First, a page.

Wednesday, May 27, 2015

Researchers Set Out to Gauge Stop-Smoking Financial Incentives; End Up Proving Smokers Can’t Quit

The New England Journal of Medicine just published a smoking cessation study that measured how financial rewards and penalties affect quit rates.  While the study generated moderate media interest (examples here and here), the big story was buried deep in a supplemental table: the quit rate was always abysmal.

Investigators from the University of Pennsylvania, led by Dr. Scott Halperin, recruited 4,017 CVS Caremark employees, relatives and friends who smoke and randomized them to one of five interventions.  The control group received cessation pamphlets from the American Cancer Society; CVS employees were also provided with free behavior therapy and pharmaceutical nicotine.  In addition to pamphlets, the other four groups had one of four interventions: they received up to $800 rewards for quitting as (1) individuals or (2) in small-group settings, or they paid deposits of $150 that were refunded and coupled with rewards upon quitting, either as (3) individuals or (4) in small groups.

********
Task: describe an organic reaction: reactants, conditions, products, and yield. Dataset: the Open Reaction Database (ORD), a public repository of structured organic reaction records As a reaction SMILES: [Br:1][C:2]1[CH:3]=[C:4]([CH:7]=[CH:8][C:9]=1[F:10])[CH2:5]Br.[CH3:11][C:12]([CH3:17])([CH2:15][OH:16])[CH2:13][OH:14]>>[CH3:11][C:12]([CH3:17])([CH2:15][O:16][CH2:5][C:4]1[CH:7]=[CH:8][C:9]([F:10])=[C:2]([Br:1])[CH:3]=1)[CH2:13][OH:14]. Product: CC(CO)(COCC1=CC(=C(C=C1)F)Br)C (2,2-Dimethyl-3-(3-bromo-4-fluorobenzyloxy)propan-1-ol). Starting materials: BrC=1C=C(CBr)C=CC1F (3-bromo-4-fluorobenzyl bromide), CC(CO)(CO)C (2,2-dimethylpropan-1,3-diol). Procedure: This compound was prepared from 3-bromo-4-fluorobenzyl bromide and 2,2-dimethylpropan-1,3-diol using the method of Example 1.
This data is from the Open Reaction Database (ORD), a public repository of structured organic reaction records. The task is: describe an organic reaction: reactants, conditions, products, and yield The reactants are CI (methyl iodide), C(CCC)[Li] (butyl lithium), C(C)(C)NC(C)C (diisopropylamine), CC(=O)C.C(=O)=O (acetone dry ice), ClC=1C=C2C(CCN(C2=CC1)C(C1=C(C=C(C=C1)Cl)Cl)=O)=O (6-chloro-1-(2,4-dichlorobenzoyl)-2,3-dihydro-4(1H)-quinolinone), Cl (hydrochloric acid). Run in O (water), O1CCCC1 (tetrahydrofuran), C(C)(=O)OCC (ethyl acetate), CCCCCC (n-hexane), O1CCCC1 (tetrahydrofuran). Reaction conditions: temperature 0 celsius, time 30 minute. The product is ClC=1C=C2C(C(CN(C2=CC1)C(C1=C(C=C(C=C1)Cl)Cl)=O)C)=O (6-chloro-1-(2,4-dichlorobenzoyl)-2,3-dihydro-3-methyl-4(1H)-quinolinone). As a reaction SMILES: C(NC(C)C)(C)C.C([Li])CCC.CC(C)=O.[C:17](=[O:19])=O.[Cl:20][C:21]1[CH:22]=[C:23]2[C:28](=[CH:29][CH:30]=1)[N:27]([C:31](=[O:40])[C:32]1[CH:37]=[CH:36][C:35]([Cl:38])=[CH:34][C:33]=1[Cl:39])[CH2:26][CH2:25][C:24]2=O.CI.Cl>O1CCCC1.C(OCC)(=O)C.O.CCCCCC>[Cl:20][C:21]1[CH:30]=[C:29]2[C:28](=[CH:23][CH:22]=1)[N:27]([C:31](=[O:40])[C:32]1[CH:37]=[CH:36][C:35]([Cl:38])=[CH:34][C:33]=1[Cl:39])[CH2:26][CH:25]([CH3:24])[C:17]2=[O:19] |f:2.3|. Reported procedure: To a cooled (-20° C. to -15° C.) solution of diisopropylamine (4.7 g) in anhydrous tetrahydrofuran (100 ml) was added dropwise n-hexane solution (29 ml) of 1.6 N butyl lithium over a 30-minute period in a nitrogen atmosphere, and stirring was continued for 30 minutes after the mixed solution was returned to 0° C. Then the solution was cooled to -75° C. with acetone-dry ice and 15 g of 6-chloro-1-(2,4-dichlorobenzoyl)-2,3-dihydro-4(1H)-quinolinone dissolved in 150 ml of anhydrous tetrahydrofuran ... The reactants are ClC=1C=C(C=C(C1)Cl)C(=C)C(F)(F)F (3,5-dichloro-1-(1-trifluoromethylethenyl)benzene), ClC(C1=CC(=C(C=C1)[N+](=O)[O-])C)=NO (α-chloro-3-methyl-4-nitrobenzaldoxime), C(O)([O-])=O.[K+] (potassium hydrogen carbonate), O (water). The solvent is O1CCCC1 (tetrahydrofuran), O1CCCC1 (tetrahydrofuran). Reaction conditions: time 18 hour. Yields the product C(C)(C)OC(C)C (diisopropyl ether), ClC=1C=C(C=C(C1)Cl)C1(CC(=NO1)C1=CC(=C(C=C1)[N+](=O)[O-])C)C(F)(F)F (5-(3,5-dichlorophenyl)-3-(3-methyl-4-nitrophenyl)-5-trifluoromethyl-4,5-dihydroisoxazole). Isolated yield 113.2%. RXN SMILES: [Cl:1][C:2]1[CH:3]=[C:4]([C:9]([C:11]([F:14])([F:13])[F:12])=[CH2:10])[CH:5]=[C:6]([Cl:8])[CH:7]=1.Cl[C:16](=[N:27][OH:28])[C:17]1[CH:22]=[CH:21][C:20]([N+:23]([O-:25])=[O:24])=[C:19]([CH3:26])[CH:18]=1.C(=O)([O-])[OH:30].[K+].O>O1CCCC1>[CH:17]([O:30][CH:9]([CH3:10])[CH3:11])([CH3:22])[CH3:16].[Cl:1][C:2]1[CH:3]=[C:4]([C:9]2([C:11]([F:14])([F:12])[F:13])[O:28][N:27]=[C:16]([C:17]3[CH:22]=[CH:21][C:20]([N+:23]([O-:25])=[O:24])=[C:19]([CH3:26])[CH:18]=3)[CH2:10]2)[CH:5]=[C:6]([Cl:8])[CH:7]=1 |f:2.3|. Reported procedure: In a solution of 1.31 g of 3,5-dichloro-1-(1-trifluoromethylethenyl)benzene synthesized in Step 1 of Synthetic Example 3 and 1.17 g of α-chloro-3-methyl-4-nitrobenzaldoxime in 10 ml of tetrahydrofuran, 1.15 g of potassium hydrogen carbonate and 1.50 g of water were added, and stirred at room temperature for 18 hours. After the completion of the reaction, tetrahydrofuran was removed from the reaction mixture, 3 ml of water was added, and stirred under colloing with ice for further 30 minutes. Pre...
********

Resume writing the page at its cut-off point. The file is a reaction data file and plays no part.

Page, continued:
Halperin et al. analyzed quit rates at six months after enrollment, concluding: “Reward-based programs were much more commonly accepted than deposit-based programs, leading to higher rates of sustained abstinence from smoking.  Group-oriented incentive programs were no more effective than individual-oriented programs.”  More importantly, they also reported the results after what is normally considered the gold standard for follow-up -- one year.  Here is a summary of the findings:

Quit-Smoking Rates From the CVS Caremark Study at One Year
InterventionNumber of Participants Who Quit / TotalSuccess Rate
Usual Care16 / 4683.4%
Individual Reward37 / 4987.5%
Group Reward45 / 5198.7%
Individual Deposit21 / 5823.5%
Group Deposit29 / 4716.2%
All Participants148 / 2,5385.8%

All told, only six of every 100 smokers quit at one year.  This represents about a 50% relapse rate from the six-month results that Halperin and colleagues used for their analyses.  That rate applies only to the 2,538 smokers who did not drop out before the study started.  Considering all 4,017 eligible smokers, the quit rate was 3.7%, the same or even lower than the quit rate in the general population.

Halperin and his colleagues deserve credit for trying to use economic incentives to change smoking cessation rates.  Unfortunately, their study proves once again that most smokers are unwilling or unable to quit.

Smokers who won’t or can’t quit can still benefit from the smoke-free options outlined in For Smokers Only, available for Kindle (here) or as an audiobook (here).

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